Marcie Ray is an Assistant Professor of Musicology at the Michigan State University College of Music. After 10 years as a coloratura soprano specializing in Mozart and Menotti roles, Ray now translates her training and experience into her work as a music historian. She holds degrees from the University of Texas (B.M. in vocal performance) and the University of California, Los Angeles (M.A. and Ph.D.), where she was a Chancellor's Fellow. Her published research investigates issues of gender, class, and sexuality in particular. Her courses, however, broaden this view to examine how music intersects with these issues, as well as race, ethnicity, religious identity, and Deaf and Disability Studies.
Her book Coquettes, Wives, and Widows: Gender Politics in French Baroque Opera and Theater (forthcoming, University of Rochester Press) illustrates how composers and librettists transformed and diminished early feminist literary characters when they adapted them for the French Baroque stage. A portion of this research has been published in Música em Perspectiva (2013) and Early Music (2016). Similar work, on Jean-Philippe Rameau’s ballet-bouffon Platée, ou Junon jalouse, appeared in the essay collection entitled The Libretto as Enlightenment Text (2015). Finally, Ray’s article on the presence of second-wave feminism in the film adaptation of Lerner and Loewe’s My Fair Lady appears in American Music (2014).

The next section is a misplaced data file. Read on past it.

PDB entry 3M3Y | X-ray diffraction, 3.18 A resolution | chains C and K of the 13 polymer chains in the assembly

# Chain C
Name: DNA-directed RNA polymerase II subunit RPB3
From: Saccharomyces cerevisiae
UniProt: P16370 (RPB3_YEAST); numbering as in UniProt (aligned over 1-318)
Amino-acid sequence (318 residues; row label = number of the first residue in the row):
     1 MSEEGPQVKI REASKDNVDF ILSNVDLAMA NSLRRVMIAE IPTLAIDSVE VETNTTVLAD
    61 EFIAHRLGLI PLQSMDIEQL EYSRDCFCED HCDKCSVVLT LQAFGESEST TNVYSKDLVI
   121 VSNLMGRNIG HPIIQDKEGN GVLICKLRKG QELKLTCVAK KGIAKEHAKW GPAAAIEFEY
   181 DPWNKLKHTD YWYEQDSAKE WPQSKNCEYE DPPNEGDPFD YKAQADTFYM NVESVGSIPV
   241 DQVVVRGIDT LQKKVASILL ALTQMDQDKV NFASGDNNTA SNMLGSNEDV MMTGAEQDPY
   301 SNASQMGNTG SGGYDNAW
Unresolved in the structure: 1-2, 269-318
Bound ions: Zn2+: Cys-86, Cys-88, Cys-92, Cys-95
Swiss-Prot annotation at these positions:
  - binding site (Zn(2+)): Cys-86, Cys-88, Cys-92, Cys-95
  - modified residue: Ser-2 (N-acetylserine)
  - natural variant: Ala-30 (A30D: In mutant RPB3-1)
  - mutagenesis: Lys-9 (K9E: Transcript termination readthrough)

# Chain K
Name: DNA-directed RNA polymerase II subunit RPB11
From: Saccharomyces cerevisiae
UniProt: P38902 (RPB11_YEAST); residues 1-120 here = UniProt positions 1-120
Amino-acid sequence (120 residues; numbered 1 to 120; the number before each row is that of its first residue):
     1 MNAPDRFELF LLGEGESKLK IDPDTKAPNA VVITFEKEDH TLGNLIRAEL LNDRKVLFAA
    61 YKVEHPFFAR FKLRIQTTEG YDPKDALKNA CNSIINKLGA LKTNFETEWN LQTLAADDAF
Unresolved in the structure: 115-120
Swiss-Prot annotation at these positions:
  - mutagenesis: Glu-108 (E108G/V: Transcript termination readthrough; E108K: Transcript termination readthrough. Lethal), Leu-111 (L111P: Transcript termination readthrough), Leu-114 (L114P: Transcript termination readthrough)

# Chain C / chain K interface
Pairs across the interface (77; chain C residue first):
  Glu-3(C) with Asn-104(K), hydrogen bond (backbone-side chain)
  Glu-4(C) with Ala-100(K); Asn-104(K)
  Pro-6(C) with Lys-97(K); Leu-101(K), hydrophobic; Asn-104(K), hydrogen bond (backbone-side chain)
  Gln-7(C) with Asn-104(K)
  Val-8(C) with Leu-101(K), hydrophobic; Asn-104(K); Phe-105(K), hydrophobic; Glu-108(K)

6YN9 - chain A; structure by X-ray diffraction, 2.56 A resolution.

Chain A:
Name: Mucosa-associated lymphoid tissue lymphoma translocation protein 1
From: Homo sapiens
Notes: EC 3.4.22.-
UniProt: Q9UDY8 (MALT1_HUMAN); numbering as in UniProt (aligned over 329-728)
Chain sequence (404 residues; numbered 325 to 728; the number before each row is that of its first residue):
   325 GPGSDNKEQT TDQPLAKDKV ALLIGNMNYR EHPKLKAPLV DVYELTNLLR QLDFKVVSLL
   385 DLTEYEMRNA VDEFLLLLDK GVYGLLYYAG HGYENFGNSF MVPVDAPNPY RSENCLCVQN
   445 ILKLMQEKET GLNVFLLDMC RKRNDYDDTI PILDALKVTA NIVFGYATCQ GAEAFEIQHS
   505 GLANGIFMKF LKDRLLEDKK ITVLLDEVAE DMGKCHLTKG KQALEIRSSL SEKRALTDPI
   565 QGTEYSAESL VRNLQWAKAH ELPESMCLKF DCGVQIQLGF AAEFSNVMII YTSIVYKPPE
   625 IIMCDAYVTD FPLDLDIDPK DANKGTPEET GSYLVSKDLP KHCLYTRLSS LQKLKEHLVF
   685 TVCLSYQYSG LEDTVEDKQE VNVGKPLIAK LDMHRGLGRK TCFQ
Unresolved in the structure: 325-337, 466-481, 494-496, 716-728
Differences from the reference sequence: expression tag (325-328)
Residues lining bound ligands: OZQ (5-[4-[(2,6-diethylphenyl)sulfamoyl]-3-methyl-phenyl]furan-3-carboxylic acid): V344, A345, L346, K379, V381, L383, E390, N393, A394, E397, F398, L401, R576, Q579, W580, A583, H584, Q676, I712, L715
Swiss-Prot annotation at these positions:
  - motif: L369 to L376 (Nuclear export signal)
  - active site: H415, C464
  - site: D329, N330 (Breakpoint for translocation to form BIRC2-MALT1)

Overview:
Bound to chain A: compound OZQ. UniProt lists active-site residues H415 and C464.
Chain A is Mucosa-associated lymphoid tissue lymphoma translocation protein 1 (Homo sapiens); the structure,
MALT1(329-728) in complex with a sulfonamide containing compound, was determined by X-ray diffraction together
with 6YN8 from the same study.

She has presented her research in papers and lecture-recitals at several national conferences, including the American Society for Eighteenth-Century Studies, the Group for Early Modern Cultural Studies, Feminist Theory and Music, and the Society for Seventeenth-Century Music, as well as at international conferences in Rome, Lisbon, and Oxford.
The most important aspect of her work, however, is how her research returns to the classroom. Ray was a Lilly Teaching Fellow (2014-15), which resulted in an essay on critical music literacy published in Engaging Students: Essays in Music Pedagogy (2015). She was awarded the Creating Inclusive Excellence Grant from MSU’s Office of Inclusion and Intercultural Initiatives to create a “social justice curriculum” for undergraduate students (2017). Finally, for her dedication to her students she has won several teaching awards, including UCLA's most prestigious teaching honor from the Academic Senate Committee and the Dortha J. and John D. Withrow Excellence in Teaching Award (2017).